Study Tips

Hi everyone! Welcome to Stevens!! My name is Angelica Torres, and I’m one of the Peer Leaders (PL’s) this year! I am a recent Software Engineering graduate and rising Master’s student studying Systems Analytics. 

There is definitely a big academic transition from high school to college, and myself as well as the other PL’s are here to help you with that. My Freshman year, I know I could have taken a better approach to studying than I had. I thought that studying the night before like I did in high school would be good enough. After that year and in the years to come, I’ve learned my fair share of studying “Do’s and Don’ts” and would like to share some tips!


  1. Don’t cram! I know it’s easier said than done, but you need to give your brain time to absorb the information. Start studying a couple days in advance, so you don’t feel overwhelmed the day before the exam. Additionally, studying well ahead of time ensures that you can get a good night’s sleep before test day! This is especially helpful for times when you seem to have a lot of tests/assignments. 
  2. Take breaks. I know that for me, after hours of studying my brain starts to feel like mush. Remember to take breaks between topics whether it be doing a puzzle, scrolling on your phone, or eating some food.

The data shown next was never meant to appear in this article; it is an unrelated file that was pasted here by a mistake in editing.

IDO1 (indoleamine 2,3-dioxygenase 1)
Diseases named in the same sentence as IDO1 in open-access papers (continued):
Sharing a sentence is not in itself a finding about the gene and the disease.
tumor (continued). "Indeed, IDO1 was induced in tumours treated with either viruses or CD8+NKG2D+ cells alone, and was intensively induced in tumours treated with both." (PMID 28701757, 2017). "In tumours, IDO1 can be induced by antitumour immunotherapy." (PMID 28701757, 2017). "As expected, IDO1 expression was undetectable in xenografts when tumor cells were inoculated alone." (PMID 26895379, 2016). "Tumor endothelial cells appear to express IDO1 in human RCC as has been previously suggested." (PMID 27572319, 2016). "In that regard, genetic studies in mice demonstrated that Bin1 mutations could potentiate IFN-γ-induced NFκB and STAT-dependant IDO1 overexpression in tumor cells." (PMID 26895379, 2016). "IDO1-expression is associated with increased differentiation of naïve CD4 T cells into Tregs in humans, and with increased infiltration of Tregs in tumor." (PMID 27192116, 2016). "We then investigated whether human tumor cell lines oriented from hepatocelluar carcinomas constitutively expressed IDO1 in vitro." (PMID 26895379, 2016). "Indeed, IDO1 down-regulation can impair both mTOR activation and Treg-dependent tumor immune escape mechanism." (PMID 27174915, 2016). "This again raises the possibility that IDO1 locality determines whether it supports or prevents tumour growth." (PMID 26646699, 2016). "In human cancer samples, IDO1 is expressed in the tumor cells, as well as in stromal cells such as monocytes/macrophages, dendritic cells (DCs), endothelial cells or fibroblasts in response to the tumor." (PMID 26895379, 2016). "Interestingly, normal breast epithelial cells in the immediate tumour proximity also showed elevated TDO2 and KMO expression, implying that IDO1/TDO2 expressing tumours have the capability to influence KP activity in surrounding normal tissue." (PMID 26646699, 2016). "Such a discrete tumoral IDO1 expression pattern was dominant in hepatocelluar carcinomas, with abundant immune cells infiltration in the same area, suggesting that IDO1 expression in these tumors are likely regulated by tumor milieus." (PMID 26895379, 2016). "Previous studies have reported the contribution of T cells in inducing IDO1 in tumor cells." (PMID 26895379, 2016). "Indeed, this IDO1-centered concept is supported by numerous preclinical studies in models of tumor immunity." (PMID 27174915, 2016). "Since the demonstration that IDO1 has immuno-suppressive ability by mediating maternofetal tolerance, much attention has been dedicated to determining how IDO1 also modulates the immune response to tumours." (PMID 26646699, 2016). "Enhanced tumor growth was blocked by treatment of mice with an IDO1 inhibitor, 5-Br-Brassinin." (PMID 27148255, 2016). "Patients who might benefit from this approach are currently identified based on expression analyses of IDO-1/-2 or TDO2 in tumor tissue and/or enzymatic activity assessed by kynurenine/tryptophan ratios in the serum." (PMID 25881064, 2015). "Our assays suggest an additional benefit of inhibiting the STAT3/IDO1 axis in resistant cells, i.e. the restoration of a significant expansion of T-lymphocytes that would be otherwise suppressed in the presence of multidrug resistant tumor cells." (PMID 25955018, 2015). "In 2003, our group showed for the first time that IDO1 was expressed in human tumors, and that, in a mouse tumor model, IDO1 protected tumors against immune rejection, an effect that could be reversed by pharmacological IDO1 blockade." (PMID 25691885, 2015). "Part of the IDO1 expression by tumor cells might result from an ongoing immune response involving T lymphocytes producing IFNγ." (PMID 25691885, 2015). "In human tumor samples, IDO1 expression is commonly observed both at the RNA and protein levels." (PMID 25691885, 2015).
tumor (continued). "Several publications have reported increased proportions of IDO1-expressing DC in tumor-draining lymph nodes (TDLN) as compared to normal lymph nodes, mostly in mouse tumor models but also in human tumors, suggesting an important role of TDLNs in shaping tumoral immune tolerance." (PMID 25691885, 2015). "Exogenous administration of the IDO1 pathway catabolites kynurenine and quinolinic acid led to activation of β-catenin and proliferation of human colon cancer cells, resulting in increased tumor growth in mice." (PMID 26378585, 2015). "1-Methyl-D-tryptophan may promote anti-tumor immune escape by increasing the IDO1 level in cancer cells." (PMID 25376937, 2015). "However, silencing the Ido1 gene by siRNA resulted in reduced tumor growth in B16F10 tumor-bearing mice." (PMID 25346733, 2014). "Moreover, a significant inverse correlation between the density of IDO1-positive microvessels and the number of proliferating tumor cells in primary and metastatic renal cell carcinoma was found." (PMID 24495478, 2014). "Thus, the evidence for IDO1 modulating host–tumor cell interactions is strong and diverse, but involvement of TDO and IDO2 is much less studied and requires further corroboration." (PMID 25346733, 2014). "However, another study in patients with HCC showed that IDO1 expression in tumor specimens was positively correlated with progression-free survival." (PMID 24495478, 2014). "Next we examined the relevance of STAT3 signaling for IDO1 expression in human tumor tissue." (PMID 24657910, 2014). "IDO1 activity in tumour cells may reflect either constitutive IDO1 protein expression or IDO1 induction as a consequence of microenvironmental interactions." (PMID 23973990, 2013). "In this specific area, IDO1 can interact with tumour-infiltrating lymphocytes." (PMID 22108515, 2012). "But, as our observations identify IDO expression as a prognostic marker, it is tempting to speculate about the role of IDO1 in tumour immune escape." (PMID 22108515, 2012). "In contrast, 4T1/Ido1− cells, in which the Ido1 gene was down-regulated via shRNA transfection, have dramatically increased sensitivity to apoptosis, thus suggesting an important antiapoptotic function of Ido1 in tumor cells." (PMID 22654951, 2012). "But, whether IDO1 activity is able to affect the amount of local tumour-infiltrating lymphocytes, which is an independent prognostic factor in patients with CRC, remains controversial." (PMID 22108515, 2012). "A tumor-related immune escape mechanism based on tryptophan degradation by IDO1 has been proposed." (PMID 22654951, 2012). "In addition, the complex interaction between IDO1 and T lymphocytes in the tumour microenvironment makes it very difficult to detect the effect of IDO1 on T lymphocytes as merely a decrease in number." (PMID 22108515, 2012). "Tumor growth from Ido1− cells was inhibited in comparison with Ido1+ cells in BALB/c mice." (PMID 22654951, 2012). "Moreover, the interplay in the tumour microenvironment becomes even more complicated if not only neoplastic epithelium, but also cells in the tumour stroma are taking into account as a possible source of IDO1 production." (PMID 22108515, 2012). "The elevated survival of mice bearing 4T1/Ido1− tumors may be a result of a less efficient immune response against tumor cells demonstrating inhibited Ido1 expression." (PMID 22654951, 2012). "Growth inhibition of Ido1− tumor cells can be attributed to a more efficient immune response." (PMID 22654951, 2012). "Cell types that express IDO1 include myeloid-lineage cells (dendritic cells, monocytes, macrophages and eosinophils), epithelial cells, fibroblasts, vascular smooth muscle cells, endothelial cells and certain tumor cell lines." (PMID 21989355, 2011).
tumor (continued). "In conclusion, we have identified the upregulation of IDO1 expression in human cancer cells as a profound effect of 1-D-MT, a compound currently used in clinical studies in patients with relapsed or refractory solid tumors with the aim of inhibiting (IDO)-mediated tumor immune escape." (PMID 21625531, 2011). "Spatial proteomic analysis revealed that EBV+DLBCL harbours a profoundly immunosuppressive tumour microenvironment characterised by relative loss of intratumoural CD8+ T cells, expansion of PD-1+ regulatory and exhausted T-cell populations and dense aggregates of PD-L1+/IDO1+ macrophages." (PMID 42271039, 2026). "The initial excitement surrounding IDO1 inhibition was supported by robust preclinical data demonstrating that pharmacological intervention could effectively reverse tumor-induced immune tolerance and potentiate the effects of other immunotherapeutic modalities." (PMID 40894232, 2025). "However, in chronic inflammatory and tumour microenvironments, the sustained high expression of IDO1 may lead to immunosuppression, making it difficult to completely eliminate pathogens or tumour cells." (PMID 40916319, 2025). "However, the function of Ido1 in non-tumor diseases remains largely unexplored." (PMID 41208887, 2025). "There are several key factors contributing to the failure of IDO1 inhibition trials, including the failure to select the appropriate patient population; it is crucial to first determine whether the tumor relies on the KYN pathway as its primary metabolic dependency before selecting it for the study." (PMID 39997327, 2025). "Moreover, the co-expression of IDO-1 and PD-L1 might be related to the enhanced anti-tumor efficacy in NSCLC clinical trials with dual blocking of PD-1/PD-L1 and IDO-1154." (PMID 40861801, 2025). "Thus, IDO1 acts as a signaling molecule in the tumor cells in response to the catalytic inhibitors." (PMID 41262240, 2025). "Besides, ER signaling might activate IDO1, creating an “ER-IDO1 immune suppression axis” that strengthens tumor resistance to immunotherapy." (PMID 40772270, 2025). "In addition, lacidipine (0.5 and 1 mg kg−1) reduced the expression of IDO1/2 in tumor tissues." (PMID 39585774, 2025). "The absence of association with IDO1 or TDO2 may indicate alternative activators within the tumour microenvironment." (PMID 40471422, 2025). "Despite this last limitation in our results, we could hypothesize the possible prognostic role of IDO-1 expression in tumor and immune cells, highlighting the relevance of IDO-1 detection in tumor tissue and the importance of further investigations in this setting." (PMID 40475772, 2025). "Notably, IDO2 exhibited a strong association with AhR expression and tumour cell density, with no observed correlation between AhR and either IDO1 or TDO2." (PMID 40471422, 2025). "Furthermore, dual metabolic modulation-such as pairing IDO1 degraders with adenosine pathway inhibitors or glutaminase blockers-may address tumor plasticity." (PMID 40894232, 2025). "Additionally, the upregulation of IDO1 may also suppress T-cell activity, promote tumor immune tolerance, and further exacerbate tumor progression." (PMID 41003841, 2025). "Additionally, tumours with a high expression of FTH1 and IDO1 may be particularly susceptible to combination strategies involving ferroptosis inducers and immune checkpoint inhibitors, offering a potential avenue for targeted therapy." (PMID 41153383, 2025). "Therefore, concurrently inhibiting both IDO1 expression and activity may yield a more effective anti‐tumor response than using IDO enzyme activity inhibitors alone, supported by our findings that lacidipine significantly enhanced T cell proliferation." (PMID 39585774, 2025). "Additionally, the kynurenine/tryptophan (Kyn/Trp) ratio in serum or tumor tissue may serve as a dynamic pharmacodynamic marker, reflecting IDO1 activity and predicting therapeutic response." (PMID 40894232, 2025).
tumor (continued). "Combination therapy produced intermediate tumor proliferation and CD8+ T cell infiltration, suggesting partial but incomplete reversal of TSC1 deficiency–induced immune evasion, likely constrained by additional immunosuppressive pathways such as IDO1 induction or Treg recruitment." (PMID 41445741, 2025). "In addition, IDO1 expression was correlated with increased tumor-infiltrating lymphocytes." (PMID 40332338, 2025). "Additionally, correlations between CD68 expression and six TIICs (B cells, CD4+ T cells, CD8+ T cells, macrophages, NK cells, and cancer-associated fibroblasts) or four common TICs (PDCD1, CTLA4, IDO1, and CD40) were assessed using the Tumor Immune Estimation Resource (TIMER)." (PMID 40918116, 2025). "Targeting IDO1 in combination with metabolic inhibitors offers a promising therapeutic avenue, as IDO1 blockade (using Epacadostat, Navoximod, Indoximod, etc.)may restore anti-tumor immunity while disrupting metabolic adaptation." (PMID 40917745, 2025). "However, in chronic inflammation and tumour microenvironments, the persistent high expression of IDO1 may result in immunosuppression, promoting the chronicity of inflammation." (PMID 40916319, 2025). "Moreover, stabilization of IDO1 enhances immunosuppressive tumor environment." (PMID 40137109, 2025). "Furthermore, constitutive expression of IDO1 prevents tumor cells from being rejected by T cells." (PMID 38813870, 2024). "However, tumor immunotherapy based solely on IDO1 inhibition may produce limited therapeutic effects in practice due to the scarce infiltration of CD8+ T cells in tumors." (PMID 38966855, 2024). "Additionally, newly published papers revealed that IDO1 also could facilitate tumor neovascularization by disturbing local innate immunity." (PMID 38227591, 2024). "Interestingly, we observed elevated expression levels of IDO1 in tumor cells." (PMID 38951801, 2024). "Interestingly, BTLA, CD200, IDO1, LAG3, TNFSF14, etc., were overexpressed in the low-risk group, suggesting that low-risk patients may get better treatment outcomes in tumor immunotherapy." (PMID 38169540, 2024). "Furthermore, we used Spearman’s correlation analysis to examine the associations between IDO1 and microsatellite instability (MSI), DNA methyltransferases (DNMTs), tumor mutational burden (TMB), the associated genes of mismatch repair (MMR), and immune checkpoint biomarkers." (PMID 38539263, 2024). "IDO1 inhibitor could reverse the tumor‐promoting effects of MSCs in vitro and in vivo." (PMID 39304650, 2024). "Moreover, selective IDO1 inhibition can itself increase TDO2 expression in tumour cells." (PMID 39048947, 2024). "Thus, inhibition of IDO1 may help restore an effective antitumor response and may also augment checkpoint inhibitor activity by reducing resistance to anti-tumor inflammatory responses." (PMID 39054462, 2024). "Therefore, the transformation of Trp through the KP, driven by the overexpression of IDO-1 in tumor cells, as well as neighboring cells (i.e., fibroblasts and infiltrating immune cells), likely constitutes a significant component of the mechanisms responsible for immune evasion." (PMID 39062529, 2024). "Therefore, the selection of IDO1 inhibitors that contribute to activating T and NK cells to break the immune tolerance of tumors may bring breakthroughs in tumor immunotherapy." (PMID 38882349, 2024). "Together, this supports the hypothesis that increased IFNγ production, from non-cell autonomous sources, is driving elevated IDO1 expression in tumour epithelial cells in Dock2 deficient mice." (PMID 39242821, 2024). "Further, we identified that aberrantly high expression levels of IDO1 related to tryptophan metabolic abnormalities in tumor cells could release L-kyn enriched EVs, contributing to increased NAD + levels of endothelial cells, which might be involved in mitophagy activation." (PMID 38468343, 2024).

3. Reward yourself. Going off the last tip, you can perform positive reinforcement by rewarding yourself with candy/Netflix/phone time after every milestone. Set realistic milestones like every 5 questions you get right in a row or reading a chapter.
  4. Use your resources. When preparing for a test, definitely use your resources like your professors’/TA’s office hours. You can also request a tutor who will help you review or attend walk-in tutoring hours. Lastly, the academic support center typically hosts test reviews for classes such as Calculus or Chemistry. I highly recommend attending these reviews as I found them super helpful. 
  5. Review past assignments/old tests. I’ve noticed that professors usually like to structure their exams similar to those they’ve given in the past. Some may even post old tests to help students study. Definitely look these over! I also noticed that if there were some assignment questions that many of us got stuck on, professors might include a similar question on the exam. I also found that studying by practicing old test questions made me more prepared for the exam than just reading/looking at the problems.
  6. Have a study partner/group! Not only is it good to quiz yourself, it is good to quiz your friends and have them quiz you. Talking through the answers helps reinforce the information you are trying to process. You and your partner/group can also contribute to study guides/Quizlets together.

I can’t wait to welcome you all to campus in a few weeks. I hope these tips help you thrive during your first semester and throughout your college career!

Angelica Torres, Systems Analytics